I started with two but, as the years have gone on, have had to learn another 3 as new, good quality clients came along and this will become the norm for most firms as more businesses move into the cloud (especially new ones who don't bother to get an accountant/bookkeeper when they start out).

I still believe that, to do this properly, you have to do some leg work to test out some of the major players to see which provide the features you and your clients will need but, more importantly, provide them in a way that's easy for you and your clients to use. For example, they pretty much all provide automatic bank rules but how easy are they to set up?

When I started out, I picked two clients who I thought would best suit cloud accounting and used them as test cases to get used to not only the software but the completely different culture of working in the cloud.

With regard to going with Xero because KPMG have chosen them, there are Xero users I've spoken to (and who comment on here) who see this as a backward step as far as small firms are concerned, fearing that Xero's emphasis is being directed away from their needs, I have no idea whether this is the case.

As it happens I'm just about to move my last Xero client away to another system, I like the software and I know many firms, who do the books themselves, who value it but it's too involved and inflexible for my clients, plus I resent paying for bank feeds when I can get them free, using Yodlee, on all the other systems (neither I, nor my clients, nor millions of other users have a problem with this facility).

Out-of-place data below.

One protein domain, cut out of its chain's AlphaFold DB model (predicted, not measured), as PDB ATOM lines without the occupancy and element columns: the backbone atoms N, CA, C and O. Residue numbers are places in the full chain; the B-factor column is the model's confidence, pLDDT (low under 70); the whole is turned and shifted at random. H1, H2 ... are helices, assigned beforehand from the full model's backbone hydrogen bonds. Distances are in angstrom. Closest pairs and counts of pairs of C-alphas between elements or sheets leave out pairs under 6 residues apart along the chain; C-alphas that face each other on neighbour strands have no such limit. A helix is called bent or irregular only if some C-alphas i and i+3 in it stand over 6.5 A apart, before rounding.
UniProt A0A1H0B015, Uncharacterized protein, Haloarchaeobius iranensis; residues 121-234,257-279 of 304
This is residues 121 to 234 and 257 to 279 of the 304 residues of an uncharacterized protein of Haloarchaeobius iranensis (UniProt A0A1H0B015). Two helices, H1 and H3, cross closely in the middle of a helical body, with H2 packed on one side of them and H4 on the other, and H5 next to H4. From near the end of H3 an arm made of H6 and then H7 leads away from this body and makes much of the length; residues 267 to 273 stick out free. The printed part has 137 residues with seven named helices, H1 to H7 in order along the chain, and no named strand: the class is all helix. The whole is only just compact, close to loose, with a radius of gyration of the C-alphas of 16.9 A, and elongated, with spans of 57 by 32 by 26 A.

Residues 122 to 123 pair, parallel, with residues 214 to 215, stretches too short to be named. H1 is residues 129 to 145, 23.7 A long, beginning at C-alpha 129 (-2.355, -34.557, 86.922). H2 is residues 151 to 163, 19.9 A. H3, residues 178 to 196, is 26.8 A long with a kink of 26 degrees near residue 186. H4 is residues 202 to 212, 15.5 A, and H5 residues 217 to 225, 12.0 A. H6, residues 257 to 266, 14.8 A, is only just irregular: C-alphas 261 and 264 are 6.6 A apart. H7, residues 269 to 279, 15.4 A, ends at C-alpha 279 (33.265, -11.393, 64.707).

Sorry this has been a long response to admit I can't tell you what the best software is, you might as well have asked the simple question, what is the best car to drive.

As always I declare an interest in being a consultant to Clear Books.

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Replying to Paul Scholes:
blue sheep
By NH
10th Oct 2016 13:36

[quote=Paul Scholes]

A simple question but no simple answer.

using Yodlee, on all the other systems (neither I, nor my clients, nor millions of other users have a problem with this facility).

Paul, I am intrigued by your justification of using Yodlee, there may have been no problems so far but none of the banks indemnify users if they use it. As such (so far) I have not felt able to endorse this method for clients even though it would make my life much easier.

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Replying to NH:
Teignmouth
By Paul Scholes
10th Oct 2016 21:48

Hi NH

You're absolutely right. Taking it back a step it's the same reason people (accountants and users) give for avoiding Cloud accounting in general, ie they don't trust the security.